Nebraska partners to fight antimicrobial resistance
The University of Nebraska – Lincoln will help lead a new national institute addressing antimicrobial resistance, an increasingly urgent global public health concern, the Association of Public and Land-grant Universities and the Association of American Veterinary Medical Colleges announced in July.
The university is partnering with Iowa State University, the University of Nebraska Medical Center and the University of Iowa. The proposal was selected from among nine submitted by major universities throughout the nation.
Each year in the U.S., at least 2 million people are sickened from bacteria resistant to antibiotics, and 23,000 people die from those infections. Many more die from other conditions complicated by an antibiotic-resistant infection, according to the Centers for Disease Control and Prevention. Infections from drug-resistant "superbugs" result in an estimated $20 billion a year in direct health care costs and up to $35 billion in lost productivity from hospitalizations and sick days.
"Antimicrobials are critically important tools for maintaining human, animal and crop health," said Mike Boehm, University of Nebraska vice president and Harlan Vice Chancellor for the University of Nebraska–Lincoln Institute of Agriculture and Natural Resources.
"This new institute will accelerate discoveries and engage producers in new and impactful ways that will enhance the stewardship and prolong the shelf life of these disease-prevention tools. The establishment of this institute is a big deal, and we are excited about this next chapter of our partnership with our colleagues from Iowa, the industry and beyond."
The institute will be jointly funded by the University of Nebraska–Lincoln and Iowa State at a combined $525,000 per year for three years ($1.575 million total). Rodney Moxley, Charles Bessey Professor of Veterinary Medicine and Biomedical Sciences at Nebraska, will play a leadership role.
Antimicrobials are critically important tools for maintaining human, animal and crop health. —Mike Boehm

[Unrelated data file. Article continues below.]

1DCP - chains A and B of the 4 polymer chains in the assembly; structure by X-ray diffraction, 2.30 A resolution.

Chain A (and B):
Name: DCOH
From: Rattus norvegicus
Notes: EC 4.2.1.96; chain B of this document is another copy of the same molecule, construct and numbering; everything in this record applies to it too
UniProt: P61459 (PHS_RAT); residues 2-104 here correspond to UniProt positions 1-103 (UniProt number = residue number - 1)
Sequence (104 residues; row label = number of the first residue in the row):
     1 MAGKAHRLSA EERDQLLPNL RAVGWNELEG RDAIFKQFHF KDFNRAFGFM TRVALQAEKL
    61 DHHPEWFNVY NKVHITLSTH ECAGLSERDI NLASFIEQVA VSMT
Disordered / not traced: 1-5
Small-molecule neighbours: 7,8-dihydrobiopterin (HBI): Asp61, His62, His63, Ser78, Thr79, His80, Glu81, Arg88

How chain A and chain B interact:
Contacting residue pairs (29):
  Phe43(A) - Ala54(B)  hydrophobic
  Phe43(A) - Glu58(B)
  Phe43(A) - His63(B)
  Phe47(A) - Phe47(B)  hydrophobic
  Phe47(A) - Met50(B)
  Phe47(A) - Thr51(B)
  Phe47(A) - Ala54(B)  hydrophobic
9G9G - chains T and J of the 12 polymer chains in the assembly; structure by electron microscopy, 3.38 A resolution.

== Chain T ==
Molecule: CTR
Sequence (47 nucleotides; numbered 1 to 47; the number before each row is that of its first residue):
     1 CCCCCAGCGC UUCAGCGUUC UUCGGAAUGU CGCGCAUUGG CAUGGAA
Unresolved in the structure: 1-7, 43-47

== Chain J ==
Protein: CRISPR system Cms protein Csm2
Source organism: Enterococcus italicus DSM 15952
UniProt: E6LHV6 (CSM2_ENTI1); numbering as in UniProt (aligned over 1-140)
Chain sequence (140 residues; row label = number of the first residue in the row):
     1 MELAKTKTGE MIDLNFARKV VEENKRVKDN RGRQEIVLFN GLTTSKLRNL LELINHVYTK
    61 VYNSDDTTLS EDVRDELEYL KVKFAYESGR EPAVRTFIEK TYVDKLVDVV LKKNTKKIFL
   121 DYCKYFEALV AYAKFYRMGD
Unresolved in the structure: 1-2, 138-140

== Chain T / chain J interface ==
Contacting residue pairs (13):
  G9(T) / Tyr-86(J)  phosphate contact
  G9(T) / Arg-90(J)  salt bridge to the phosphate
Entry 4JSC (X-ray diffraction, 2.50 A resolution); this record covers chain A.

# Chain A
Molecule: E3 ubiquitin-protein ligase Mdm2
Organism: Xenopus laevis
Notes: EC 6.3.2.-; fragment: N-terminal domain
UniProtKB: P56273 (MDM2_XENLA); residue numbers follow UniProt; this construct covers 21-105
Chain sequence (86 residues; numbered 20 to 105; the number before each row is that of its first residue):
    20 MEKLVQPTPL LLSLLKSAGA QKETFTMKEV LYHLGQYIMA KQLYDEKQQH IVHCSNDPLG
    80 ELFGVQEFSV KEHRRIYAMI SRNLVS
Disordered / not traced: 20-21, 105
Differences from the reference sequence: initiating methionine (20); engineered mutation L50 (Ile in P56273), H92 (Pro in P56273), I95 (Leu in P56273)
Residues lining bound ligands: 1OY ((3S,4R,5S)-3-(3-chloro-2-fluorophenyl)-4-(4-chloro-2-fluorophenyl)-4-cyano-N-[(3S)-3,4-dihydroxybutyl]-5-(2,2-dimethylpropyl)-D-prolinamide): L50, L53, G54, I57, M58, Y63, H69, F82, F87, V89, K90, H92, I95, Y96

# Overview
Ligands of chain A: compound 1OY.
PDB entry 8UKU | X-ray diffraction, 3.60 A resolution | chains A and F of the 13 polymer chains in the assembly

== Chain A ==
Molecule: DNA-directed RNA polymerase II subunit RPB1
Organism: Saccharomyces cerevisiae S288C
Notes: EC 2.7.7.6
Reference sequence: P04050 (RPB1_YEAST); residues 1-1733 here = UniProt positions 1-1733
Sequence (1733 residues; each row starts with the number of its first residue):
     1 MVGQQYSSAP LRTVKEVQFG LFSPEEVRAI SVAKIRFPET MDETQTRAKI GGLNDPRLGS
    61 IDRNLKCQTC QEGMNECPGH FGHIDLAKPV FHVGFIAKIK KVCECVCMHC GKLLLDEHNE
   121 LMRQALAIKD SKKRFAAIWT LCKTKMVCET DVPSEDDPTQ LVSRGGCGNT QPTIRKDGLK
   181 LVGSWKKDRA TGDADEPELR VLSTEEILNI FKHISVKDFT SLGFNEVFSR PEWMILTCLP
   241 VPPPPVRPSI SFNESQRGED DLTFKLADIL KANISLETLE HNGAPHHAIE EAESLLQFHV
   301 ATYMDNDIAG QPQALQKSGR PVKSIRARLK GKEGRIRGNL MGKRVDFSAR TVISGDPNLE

The Institute for Antimicrobial Resistance Research and Education stems from recommendations by a joint AAVMC/APLU task force, which authored a 2015 report outlining an array of research and education initiatives to address antimicrobial resistance. The report recommended that veterinarians, physicians and other scientific experts work closely together to attain optimal health for people, animals and the environment. The institute will help coordinate and implement those recommendations at universities and veterinary medical colleges across the country.
The new institute will build upon an existing partnership. The universities involved began to address some of these same problems three years ago through the Antimicrobial Resistance Consortium, a research initiative that has involved Nebraska, UNMC, Iowa State, Iowa, the USDA Agricultural Research Service, the Mayo Clinic and a team of more than 100 researchers, educators, clinicians and extension personnel.
"Antimicrobial resistance touches each of us in our daily lives. This new institute provides a great resource for the entire country as we work to build strong, collaborative research and educational programs to mitigate this risk," said Paul Plummer, associate professor of veterinary diagnostic and production animal medicine at Iowa State. Plummer directed the AMR Consortium and will serve as executive director of the institute, which will be housed at Iowa State. "
Along with Plummer and Moxley, institute leadership will include:
- Kenneth Bayles, vice chancellor of basic research and professor of pathology and microbiology at UNMC.
- Christine Petersen, associate professor and director of the Center for Emerging Infectious Diseases at the University of Iowa. Petersen will coordinate involvement of participants from the University of Iowa College of Public Health and College of Medicine.
- Robin Patel, chair of the Division of Clinical Microbiology, director of the Bacteriology Laboratory, and director of the Infectious Diseases Research Laboratory, Mayo Clinic.